Futurebirds, Hampton’s Lullaby
The hallowed sense of continuity that makes this record feel authentically tempered and totally new
All anybody wants to do these days is cast themselves in a remake of The Last Waltz. Martin Scorsese's concert film of the Band's final bow in 1976 is the reason the Hold Steady exists (Craig Finn testified to the movie's powerful influence when he formed the group), and it is the not-so-secret fantasy collectively harbored by Jim James, Conor Oberst and M. Ward. The Last Waltz isn't about a single sound or image — say, Van Morrison's tight, glittery purple suit — but rather an illustration of how rock 'n' roll is connected to all of American folk and soul music, and how transcendent it can be when everybody in the building believes in its power.
Invoking The Last Waltz is a monumentally presumptuous lead-in to an assessment of the debut album by Futurebirds, an Athens, Georgia, six-piece that winds up chasing the Americana ghost on its own terms. Dripping with pedal-steel guitar and midtempo twang, Hampton's Lullaby can at times sound like a modern take on Gram Parsons's cosmic country noodling. Los Angeles outfit Beachwood Sparks attempted this same feat a decade ago, but their approach was too slavish — right down to the last rhinestone on their Nudie suits — to the plunk of honky-tonk guitars. Futurebirds, on the other hand, aren't afraid to tweak the recipe, imparting a Far East tone to opener "Johnny Utah" via a kyoto-country riff that eases into an easy, psychedelic drift. A sense of humor helps, too: Johnny Utah is the name of Keanu Reeves's character in Point Break ("You're sayin' the FBI's gonna pay me to learn to surf?"), and the absurd backstory to "Aquarium Floor" seems to be a school field trip gone awry.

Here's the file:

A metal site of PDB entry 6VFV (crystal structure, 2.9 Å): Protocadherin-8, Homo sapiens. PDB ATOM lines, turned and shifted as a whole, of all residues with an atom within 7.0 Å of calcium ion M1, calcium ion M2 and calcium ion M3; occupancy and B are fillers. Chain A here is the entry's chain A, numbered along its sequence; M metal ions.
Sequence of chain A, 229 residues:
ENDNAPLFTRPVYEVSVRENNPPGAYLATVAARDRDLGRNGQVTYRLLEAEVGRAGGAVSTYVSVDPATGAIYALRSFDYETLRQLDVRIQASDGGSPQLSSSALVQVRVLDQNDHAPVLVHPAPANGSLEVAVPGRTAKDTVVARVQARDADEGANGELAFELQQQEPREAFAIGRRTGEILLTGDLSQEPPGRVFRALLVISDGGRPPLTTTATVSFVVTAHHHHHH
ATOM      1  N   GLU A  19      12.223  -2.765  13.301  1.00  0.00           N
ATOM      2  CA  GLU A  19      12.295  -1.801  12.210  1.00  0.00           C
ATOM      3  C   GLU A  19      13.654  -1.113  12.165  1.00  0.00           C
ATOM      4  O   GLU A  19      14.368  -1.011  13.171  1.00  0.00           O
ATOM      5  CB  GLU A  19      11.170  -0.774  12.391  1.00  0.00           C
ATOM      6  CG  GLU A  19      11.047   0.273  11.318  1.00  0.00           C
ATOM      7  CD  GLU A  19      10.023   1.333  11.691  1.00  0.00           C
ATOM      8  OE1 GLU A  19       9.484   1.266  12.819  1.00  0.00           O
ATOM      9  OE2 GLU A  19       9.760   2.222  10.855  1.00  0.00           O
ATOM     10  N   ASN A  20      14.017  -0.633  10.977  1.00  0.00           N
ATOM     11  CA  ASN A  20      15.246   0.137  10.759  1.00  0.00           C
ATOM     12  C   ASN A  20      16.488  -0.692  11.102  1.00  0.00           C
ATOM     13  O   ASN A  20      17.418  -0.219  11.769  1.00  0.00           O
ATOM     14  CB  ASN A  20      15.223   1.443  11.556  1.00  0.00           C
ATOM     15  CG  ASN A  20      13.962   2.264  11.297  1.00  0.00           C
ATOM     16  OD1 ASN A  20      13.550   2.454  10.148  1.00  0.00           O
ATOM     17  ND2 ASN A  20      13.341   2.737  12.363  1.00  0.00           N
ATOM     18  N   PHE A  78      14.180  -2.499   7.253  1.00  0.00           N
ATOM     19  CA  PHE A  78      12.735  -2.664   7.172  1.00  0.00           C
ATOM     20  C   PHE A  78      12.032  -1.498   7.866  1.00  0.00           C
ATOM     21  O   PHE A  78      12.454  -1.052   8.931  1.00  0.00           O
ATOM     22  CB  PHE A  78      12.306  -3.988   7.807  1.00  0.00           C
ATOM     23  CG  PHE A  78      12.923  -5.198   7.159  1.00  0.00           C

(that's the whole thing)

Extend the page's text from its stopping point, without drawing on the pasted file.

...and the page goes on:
Hampton's Lullaby isn't all horseplay, however. Futurebirds wheel out the barroom piano for way-down-in-the-hole ballads "APO" and "Man With No Knees," both as wrenching and earnest as Jason Molina's handiwork with Magnolia Electric Co. And when the band gets around to rocking seriously, it happens with swift, anthemic efficiency on the back-to-back "Yur Not Ded" and "Happy Animals." It doesn't often happen that an album's highlight is a segue from one song to the next, but it occurs here between those two tracks. Guitar squall bleeds into the charge of drums, sounding like nothing the Band would ever play but achieving the hallowed sense of continuity that makes this record feel both authentically tempered and totally new.